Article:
Access at seashore locations
Sections of the boardwalk at the Red Maple Swamp Trail have been closed due to structural deterioration and safety concerns. Check at Salt Pond Visitor Center for the current status of this trail, and for your safety, remain out of closed areas.
Two Hundred Ninety-Second Meeting of the Cape Cod National Seashore Advisory Commission February 3
Contact: George Price, Superintendent, 508-771-2144
The Two Hundred and Ninety-Second meeting of the Cape Cod National Seashore Advisory Commission will take place on Monday, February 3, 2013, at 1:00 PM, in the meeting room at Headquarters, 99 Marconi Station, in Wellfleet, Massachusetts to discuss the following:
1.Adoption of Agenda
2.Approval of Minutes of Previous Meeting (December 2, 2013)
3.Reports of Officers
4.Reports of Subcommittees
Update of Pilgrim Nuclear Plant Emergency Planning Subcommittee Review and Discussion of the requested report:
Update on Sequestration/FY 14 budget
Update on Dune Shacks
Improved Properties / Town Bylaws
Herring River Wetland Restoration
Shorebird Management Planning
Highlands Center Update
Alternate Transportation funding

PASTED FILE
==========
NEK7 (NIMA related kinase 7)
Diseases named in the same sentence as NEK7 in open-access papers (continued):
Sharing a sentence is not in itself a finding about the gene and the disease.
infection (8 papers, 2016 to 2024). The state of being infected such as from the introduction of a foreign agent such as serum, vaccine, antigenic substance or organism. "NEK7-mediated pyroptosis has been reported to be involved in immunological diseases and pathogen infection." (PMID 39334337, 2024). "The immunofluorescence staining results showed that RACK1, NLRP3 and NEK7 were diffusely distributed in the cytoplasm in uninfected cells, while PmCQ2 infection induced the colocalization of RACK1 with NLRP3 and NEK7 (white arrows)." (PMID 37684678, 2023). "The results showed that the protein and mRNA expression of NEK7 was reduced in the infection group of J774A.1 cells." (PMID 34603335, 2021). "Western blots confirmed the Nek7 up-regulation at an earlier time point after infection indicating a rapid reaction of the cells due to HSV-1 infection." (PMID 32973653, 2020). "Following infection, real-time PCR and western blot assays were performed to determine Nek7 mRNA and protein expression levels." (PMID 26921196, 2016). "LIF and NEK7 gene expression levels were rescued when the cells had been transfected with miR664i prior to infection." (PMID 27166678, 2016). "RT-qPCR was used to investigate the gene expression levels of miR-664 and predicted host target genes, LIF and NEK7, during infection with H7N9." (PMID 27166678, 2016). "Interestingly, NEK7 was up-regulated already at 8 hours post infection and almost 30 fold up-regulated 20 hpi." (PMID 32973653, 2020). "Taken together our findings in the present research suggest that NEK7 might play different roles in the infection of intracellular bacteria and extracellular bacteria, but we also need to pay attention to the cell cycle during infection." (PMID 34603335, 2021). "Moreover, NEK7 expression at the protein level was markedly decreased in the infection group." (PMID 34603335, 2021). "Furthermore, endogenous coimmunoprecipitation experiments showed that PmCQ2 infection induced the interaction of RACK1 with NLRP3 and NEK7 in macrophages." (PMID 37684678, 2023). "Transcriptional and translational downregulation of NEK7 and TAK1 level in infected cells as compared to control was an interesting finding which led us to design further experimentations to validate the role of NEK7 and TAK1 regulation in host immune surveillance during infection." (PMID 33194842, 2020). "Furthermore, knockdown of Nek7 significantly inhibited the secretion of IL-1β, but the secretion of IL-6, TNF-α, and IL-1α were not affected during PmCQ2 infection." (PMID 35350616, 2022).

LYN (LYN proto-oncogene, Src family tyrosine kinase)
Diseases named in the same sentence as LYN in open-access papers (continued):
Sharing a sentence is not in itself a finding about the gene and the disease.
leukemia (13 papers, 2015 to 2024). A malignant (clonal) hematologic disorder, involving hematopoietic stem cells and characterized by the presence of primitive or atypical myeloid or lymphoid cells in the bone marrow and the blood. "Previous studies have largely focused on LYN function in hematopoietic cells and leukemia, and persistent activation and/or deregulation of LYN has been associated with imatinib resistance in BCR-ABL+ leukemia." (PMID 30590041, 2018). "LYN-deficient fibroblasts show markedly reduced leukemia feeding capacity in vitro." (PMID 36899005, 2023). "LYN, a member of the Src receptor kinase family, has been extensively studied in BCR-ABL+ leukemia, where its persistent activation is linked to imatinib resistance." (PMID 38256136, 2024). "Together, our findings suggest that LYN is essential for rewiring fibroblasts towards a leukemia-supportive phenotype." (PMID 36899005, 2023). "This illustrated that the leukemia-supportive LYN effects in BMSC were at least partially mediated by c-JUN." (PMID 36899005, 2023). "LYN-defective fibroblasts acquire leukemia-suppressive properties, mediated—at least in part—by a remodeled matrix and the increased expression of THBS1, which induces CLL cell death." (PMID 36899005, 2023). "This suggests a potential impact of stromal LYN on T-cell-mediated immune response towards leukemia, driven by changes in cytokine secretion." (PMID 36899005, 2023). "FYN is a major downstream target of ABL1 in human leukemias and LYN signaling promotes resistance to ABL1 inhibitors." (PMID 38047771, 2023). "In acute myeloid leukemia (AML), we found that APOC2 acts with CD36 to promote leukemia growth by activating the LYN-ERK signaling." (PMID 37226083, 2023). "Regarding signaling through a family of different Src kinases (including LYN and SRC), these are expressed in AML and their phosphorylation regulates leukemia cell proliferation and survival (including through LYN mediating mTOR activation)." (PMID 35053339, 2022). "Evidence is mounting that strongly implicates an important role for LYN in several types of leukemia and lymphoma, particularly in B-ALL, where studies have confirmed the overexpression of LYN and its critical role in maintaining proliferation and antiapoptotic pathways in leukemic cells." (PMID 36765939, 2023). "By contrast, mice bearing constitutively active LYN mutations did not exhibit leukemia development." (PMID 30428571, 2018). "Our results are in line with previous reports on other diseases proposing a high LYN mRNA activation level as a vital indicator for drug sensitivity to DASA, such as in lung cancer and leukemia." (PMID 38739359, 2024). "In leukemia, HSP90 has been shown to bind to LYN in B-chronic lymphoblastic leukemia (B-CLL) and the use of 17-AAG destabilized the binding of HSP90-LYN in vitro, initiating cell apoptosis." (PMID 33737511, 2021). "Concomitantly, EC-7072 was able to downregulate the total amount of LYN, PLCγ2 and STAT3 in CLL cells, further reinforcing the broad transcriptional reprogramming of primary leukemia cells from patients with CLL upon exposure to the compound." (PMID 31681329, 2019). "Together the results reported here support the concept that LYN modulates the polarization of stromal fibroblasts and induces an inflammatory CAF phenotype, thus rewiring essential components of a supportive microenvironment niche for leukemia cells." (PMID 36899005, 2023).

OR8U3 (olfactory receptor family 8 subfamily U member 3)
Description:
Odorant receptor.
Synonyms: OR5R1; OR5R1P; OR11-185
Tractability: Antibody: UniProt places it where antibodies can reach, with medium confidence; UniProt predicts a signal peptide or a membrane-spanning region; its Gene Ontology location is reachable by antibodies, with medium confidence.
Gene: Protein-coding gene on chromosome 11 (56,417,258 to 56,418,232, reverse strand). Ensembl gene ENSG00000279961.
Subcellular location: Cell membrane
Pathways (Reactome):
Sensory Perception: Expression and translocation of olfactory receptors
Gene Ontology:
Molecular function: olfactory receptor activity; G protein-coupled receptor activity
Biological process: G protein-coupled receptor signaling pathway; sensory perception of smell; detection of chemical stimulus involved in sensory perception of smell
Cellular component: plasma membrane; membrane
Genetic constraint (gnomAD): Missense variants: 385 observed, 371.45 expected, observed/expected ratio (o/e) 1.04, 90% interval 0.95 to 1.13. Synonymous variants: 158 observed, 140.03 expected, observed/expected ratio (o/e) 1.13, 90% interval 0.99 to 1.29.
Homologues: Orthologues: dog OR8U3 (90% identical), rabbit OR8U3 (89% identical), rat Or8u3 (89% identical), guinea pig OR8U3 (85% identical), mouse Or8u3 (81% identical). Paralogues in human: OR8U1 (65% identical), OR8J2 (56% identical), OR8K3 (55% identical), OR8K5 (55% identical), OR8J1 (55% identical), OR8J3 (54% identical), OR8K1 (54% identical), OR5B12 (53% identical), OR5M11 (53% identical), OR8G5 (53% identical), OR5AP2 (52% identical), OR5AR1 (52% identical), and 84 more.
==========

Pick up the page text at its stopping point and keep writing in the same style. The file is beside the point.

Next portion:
Ocean stewardship topics – shoreline change
Climate Friendly Parks
Discussion of NSTAR spraying plans and utility right-a ways
8.Date and agenda for next meeting
9.Public comment and
The meeting is open to the public.It is expected that 15 persons will be able to attend in addition to the Commission members.Interested persons may make oral/written presentations to the Commission during the business meeting or file written statements.Such requests should be made to the Park Superintendent prior to the meeting.
About the National Park Service. More than 20,000 National Park Service employees care for America's 395 national parks and work with communities across the nation to help preserve local history and create close-to-home recreational opportunities. Learn more at www.nps.gov.
Did You Know?
Tropical fish may occur in the waters of Cape Cod National Seashore. Tropical fish can be found in coastal areas all the way to the Canadian Maritime. Eggs and larvae of tropical fish are caught in the Gulf Stream and transported north. These fish eventually perish as the water cools.